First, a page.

Listen to this:
A cheerful heart is good medicine, but a crushed spirit dries up the bones. (Proverbs 17:22)
A happy heart makes the face cheerful, but heartache crushes the spirit. (Proverbs 15:13)
Laugh with Jesus
Jesus laughed too. Soon after healing many (Luke 4:40-41) including a man with a skin disease (Luke 5:12-13) and a paralytic (Luke 5:24-25), Jesus sought the lowliest of the low–a Jewish tax collector, hated other Jews–and said, “Follow me.” At once this man left everything, even his bags of coins, and asked Jesus to come to his home where he threw Jesus a party.
Can you hear the laughter? As Jesus and the tax collector and a gaggle of his low-life, raucous sinner-friends gathered, don’t you this they grinned and joked and laughed? Jesus was a scholar and had fun. Can you imagine how the party-goers responded? The God-man was with them, just as he is with you, when you’re crying and giggling.
Oh how they laughed in the home of the tax collector. Laughter of freedom from chains of sin, laughter of breaking bread at a party for the best known rabbi in town at the home of a sinner. The wine flowed. Platters of food made the rounds. Laughter rang.
To the Pharisees and the teachers of the Law who tsk-tsked Jesus for laughing his head off with tax collectors and sinners–imperfect people like you and me–Jesus said, “It is not the healthy who need a doctor, but the sick. I have not come to call the righteous, but sinners to repentance. (Luke 5:31-32)
We each have a testimony — a story of how Jesus became real to us as Savior–and every story is a reason to smile, to laugh, for God broke in to a sorry life and made it whole. Angels celebrated. Can you imagine their joyful laughter? Another one belongs to Jesus. And another one. And another one.
This one an adulterer, that one filled with jealousy, and over here a woman dripping self-righteousness. Yep, the latter is me. You can read my testimony here.
5 More Laughs
As you probably know, medical science has uncovered the laugh-your-way-to-health truth in study after study. Google laughter health and you’ll find umpteen studies to peruse. That said, here are five belly-laughing sure bets:
- Watch your favorite funniest sitcom.
- Play with your toddler. Don’t have a little one at home? Scout out a park bench at a popular park and little-people watch.
- Visit the zoo. Skip the reptile house and head straight for the baboons by way of dolphins.
- Read a joke book.
- Roll down a grassy hill, blow bubbles, or play Hide-and-Seek.
Laugh at the Days to Come!
Just as Jesus laughed and enjoyed himself, you too can laugh because you have the best reason of all. Do you know what it is?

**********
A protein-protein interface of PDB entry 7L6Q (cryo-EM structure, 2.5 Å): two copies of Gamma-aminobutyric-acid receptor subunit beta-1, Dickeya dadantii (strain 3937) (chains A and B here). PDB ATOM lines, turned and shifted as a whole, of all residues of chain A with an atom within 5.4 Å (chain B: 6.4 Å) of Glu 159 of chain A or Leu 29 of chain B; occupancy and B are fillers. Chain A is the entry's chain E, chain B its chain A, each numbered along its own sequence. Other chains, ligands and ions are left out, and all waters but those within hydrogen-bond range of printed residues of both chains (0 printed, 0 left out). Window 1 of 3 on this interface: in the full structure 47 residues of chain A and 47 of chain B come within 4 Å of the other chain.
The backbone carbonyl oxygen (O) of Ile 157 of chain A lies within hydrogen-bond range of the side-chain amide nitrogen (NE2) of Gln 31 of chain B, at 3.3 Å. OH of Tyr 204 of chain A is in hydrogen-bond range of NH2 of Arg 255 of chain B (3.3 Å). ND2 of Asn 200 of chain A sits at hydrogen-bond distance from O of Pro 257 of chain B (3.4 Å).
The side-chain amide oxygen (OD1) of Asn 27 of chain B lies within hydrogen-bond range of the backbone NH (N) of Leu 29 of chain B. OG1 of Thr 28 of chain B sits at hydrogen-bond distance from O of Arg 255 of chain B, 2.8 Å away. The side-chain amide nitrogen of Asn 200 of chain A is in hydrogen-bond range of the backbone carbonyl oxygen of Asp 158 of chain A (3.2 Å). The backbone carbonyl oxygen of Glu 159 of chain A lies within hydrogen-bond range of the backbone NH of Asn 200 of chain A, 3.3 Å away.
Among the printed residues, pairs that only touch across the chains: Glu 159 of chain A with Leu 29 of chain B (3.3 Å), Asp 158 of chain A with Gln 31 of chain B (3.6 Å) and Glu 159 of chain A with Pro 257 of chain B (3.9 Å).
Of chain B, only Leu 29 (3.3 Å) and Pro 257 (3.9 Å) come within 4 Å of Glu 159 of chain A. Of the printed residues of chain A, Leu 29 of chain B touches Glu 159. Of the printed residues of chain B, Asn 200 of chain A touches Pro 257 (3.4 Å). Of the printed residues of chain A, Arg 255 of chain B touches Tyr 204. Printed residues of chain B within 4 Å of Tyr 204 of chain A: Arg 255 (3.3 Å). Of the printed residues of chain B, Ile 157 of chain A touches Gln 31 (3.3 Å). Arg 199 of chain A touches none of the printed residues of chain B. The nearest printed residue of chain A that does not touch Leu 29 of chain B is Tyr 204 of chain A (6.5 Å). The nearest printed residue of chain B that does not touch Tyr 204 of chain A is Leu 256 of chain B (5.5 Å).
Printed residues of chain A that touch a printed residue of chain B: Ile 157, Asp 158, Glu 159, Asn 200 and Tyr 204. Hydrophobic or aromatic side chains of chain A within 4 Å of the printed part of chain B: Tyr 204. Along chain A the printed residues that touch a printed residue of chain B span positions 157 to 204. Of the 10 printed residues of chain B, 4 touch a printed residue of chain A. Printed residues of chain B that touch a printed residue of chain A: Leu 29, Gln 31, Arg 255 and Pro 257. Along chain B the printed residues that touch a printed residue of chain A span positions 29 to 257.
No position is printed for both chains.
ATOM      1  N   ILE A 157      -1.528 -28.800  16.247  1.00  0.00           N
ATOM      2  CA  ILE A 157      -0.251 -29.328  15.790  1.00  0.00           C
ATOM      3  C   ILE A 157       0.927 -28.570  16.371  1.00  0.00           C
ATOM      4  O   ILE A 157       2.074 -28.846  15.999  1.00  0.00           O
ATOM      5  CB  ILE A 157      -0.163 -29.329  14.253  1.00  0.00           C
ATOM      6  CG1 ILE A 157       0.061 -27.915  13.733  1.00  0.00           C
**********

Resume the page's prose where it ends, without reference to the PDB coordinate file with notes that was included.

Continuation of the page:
She is clothed with strength and dignity;
she can laugh at the days to come. (Proverbs 31:25)
Christ is your strength (Ps. 118:14). Christ clothes you with his righteousness (Romans 13;14). Christ is your good shepherd who will never leave nor forsake you. He overflows your cup. Whether you’re facing the hardship of bad health or the loneliness of loss or the scary emotions of fear or anger or despair, you CAN delight in Christ.
Yes, you CAN laugh at the days to come. You CAN laugh your head off.
Need help finding your laugh? I’ll help. Contact me.
Sharing Hope with Your Heart,
Can you guess the big lie Satan wants you to believe?
It’s NOT that you’re not good enough, though he tempts you to believe that one too. It’s NOT you’re unsuccessful or unattractive or a total mess-up or a waste of space, though you and I have fallen for some of these lesser lies, haven’t?
Can your believe I bought the lie that I was a defect?
This isn’t the big lie either. It destroyed my peace, though. God — through life-giving Bible truths and uplifting Christian music as well as counseling — showed me the truth: that I and every believer in Christ is his precious child and God also revealed the big lie at the core of my shame lie.
So what’s the big lie?
The Big Lie Is. .
The big lie Satan tempts you to believe is the same one Adam and Eve ate up in the Garden: God is holding back, that he couldn’t care less, that he’s not. . .good.
In this article, I’ll introduce you to the lying nature of Satan, then I’ll give you a strategy to overcome the big lie if you or someone you care about believes it. I learned much of this material while reading the Bible, Randy Alcorn’s book If God Is Good, and Billy Graham’s book Angels — all of which I highly recommend.